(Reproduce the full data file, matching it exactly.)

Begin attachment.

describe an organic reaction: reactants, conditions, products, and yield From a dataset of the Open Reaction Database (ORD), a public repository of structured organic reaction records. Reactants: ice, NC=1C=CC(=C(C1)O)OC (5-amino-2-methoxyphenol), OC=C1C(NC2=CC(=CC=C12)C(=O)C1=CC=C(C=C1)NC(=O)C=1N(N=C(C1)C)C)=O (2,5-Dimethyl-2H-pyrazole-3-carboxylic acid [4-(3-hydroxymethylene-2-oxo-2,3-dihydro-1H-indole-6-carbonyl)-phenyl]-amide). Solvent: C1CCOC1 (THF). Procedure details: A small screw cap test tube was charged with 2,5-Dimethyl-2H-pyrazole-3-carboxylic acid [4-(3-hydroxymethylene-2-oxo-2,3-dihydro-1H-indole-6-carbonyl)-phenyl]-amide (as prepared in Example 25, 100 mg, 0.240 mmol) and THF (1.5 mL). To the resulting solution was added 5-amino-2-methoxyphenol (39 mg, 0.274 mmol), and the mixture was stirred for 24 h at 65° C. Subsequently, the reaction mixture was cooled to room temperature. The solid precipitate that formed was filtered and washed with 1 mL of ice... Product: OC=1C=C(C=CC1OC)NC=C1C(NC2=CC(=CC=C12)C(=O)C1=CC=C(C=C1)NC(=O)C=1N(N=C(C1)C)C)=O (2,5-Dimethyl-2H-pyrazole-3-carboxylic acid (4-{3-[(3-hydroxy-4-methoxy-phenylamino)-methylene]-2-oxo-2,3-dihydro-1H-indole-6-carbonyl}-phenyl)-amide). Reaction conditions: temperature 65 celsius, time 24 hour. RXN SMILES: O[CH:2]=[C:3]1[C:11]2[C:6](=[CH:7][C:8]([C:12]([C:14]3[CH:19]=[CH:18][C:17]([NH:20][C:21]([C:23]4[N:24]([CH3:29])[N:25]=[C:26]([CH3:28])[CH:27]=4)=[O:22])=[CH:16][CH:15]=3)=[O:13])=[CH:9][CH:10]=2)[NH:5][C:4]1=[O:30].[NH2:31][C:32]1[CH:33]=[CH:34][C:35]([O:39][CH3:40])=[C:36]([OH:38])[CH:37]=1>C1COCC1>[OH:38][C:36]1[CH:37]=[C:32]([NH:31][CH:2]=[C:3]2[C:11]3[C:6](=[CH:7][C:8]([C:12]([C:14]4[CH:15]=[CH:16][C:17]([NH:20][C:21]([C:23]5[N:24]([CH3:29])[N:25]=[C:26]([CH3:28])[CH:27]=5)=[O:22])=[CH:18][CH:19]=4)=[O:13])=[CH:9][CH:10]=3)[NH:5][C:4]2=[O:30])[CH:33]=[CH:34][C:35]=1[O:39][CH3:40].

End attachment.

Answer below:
describe an organic reaction: reactants, conditions, products, and yield From a dataset of the Open Reaction Database (ORD), a public repository of structured organic reaction records. Reactants: ice, NC=1C=CC(=C(C1)O)OC (5-amino-2-methoxyphenol), OC=C1C(NC2=CC(=CC=C12)C(=O)C1=CC=C(C=C1)NC(=O)C=1N(N=C(C1)C)C)=O (2,5-Dimethyl-2H-pyrazole-3-carboxylic acid [4-(3-hydroxymethylene-2-oxo-2,3-dihydro-1H-indole-6-carbonyl)-phenyl]-amide). Solvent: C1CCOC1 (THF). Procedure details: A small screw cap test tube was charged with 2,5-Dimethyl-2H-pyrazole-3-carboxylic acid [4-(3-hydroxymethylene-2-oxo-2,3-dihydro-1H-indole-6-carbonyl)-phenyl]-amide (as prepared in Example 25, 100 mg, 0.240 mmol) and THF (1.5 mL). To the resulting solution was added 5-amino-2-methoxyphenol (39 mg, 0.274 mmol), and the mixture was stirred for 24 h at 65° C. Subsequently, the reaction mixture was cooled to room temperature. The solid precipitate that formed was filtered and washed with 1 mL of ice... Product: OC=1C=C(C=CC1OC)NC=C1C(NC2=CC(=CC=C12)C(=O)C1=CC=C(C=C1)NC(=O)C=1N(N=C(C1)C)C)=O (2,5-Dimethyl-2H-pyrazole-3-carboxylic acid (4-{3-[(3-hydroxy-4-methoxy-phenylamino)-methylene]-2-oxo-2,3-dihydro-1H-indole-6-carbonyl}-phenyl)-amide). Reaction conditions: temperature 65 celsius, time 24 hour. RXN SMILES: O[CH:2]=[C:3]1[C:11]2[C:6](=[CH:7][C:8]([C:12]([C:14]3[CH:19]=[CH:18][C:17]([NH:20][C:21]([C:23]4[N:24]([CH3:29])[N:25]=[C:26]([CH3:28])[CH:27]=4)=[O:22])=[CH:16][CH:15]=3)=[O:13])=[CH:9][CH:10]=2)[NH:5][C:4]1=[O:30].[NH2:31][C:32]1[CH:33]=[CH:34][C:35]([O:39][CH3:40])=[C:36]([OH:38])[CH:37]=1>C1COCC1>[OH:38][C:36]1[CH:37]=[C:32]([NH:31][CH:2]=[C:3]2[C:11]3[C:6](=[CH:7][C:8]([C:12]([C:14]4[CH:15]=[CH:16][C:17]([NH:20][C:21]([C:23]5[N:24]([CH3:29])[N:25]=[C:26]([CH3:28])[CH:27]=5)=[O:22])=[CH:18][CH:19]=4)=[O:13])=[CH:9][CH:10]=3)[NH:5][C:4]2=[O:30])[CH:33]=[CH:34][C:35]=1[O:39][CH3:40].